Last year, the campaign to stop Line 3 got a notable new supporter: Gina McCarthy, Mr Biden’s new climate tsar. (Derek Brower)

We hate to break it to climate activists, but the Biden administration’s two-month suspension of new oil and gas activities on federal lands — potentially just the first step towards a more permanent ban — isn’t likely to put much of a dent in US oil production or emissions, at least not anytime soon.

Even though Oceana, an advocacy group, argues in a new report that an end to offshore drilling would prevent more than 19bn tonnes of future greenhouse gas emissions (that’s equivalent to three years of total annual US emissions), the oil and gas industry has gotten a head start.

Since President Joe Biden campaigned on a promise to ban drilling on federal lands, it gave the oil and gas industry plenty of time to plan for the move. They used the advanced notice to stockpile permits, especially in New Mexico’s fast-growing Delaware section of the Permian.

Oil and gas producers were awarded 60 per cent more permits to drill on federal lands in 2020 than they were in 2019, a figure all the more striking considering last year’s historic price rout, according to data from IHS Markit.

Producers “have been preparing for actions of this type, because it was very well telegraphed,” said Raoul LeBlanc, a vice-president at IHS Markit. “It is frankly not much of a hindrance to ongoing activity.”

Rystad Energy’s head of shale research Artem Abramov said that producers can keep drilling with the permits they already have for another three years at their current pace without seeing operations disrupted.

Even if the temporary ban becomes permanent, which would almost certainly ignite industry legal challenges, any threat to future drilling and production could be blunted by producers shifting capital spending from their federal leases to nearby private and state lands.

New Mexico’s federal lands hold some “dynamite acreage” and have seen strong output growth, said Mr LeBlanc, but the shale boom has mostly taken place on private and state lands because “that is where the oil and gas is”.

Federal lands account for around 5 per cent of total oil production, although that figure rises substantially to more than 20 per cent when including federally controlled waters in the Gulf of Mexico, which are also covered by the new rules.

The Interior Department’s secretarial order said the suspension of new leases and permits would be in place for 60 days during a review of “fact, law and policy”. And if new leases on federal land were to be banned permanently, companies would be required to have permits to drill new wells or carry out other activities on their existing leases.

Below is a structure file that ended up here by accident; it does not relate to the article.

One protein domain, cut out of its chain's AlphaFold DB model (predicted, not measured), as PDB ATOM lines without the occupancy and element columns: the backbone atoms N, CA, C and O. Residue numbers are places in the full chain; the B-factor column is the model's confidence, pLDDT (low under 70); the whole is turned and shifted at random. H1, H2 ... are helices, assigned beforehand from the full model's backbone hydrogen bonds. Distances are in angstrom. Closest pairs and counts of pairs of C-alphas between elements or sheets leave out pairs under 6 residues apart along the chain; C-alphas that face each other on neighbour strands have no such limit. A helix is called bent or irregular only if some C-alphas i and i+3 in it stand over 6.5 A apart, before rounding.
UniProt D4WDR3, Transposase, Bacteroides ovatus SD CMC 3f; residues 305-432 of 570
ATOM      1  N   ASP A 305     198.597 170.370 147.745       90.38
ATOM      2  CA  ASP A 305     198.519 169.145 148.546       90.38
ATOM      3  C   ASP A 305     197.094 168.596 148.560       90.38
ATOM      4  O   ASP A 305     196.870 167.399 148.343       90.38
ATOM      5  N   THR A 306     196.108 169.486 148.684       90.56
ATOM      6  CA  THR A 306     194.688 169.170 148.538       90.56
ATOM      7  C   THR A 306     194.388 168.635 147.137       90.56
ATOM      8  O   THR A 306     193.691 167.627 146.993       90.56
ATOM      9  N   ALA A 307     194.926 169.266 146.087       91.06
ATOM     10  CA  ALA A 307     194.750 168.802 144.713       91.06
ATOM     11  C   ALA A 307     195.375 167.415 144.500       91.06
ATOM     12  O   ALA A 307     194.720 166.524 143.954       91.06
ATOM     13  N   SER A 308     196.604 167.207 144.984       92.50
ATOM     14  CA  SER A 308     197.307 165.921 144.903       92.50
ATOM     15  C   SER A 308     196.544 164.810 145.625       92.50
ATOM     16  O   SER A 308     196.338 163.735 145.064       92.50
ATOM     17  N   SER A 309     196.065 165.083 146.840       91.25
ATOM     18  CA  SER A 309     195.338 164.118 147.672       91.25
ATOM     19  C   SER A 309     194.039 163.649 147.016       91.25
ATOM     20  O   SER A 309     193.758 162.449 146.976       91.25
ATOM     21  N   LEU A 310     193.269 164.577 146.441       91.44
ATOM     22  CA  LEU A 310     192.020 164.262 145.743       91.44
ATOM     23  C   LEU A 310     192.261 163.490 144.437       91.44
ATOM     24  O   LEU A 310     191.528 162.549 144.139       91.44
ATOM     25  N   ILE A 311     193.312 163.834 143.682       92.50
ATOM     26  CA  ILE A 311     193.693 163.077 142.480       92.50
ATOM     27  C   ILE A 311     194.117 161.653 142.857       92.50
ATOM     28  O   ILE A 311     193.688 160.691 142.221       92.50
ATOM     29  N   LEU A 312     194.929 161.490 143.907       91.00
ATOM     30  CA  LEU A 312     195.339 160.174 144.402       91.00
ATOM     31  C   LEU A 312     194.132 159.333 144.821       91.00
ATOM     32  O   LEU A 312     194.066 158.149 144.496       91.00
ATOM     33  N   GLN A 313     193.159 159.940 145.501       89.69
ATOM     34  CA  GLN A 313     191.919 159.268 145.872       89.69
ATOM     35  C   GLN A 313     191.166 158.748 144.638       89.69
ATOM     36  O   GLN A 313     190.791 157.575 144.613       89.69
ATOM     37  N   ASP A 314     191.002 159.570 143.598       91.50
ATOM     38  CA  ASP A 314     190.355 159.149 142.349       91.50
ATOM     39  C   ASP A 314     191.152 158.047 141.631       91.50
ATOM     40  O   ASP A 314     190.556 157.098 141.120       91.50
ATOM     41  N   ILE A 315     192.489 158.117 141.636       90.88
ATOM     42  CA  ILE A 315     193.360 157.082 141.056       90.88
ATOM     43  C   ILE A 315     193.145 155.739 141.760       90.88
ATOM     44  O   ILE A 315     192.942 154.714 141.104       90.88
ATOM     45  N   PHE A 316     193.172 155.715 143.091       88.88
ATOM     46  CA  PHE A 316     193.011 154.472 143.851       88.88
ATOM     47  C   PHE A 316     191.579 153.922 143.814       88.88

While producers have laid down plenty of runway to keep activity going for the foreseeable future, investors were still spooked, especially as the “one, two punch” of the federal lands and Keystone XL actions signalled a swifter crack down on oil and gas than expected, said Matt Portillo, an analyst at Tudor, Pickering and Holt.

Companies with heavy exposure to federal lands saw their share prices drop sharply. EOG Resources fell around 10 per cent on the news. Devon Energy fell 12 per cent. Apache fell around 8 per cent.

If the two-month ban isn’t likely to move the needle much on drilling or emissions, a permanent one could be different — so long as it survives the inevitable legal challenges. (Justin Jacobs)

The automotive sector accounts for the largest proportion of US emissions, and Joe Biden has promised tough new fuel economy standards to push people towards electric vehicles.

Sales of EVs in America are set to rocket over the coming years — though not quite as quickly as some European countries that plan to prohibit the sale of petrol-burning vehicles within the next decade.

Column chart of Number  of vehicles sold (m) showing US electric vehicle sales will soar in the 2030s

But even as sales jump — with EVs set to account for 90 per cent of all new cars bought in the US by 2040 — carbon emitting combustion engines will still dominate America’s highways.

Column chart of Number of vehicles in fleet (m) showing But petrol engines will still make up the bulk of the fleet

And the country’s addiction to petrol? The US is the biggest consumer of petrol globally and will remain so for at least the next two decades.

Global gasoline demand was 26.5m barrels a day in 2019, a quarter of total crude demand. The bulk of this is made up by the 10 countries listed below where usage is likely to peak in 2026.

Column chart of Gasoline consumption (million barrels a day) showing And the US will still account for the largest share of petrol demand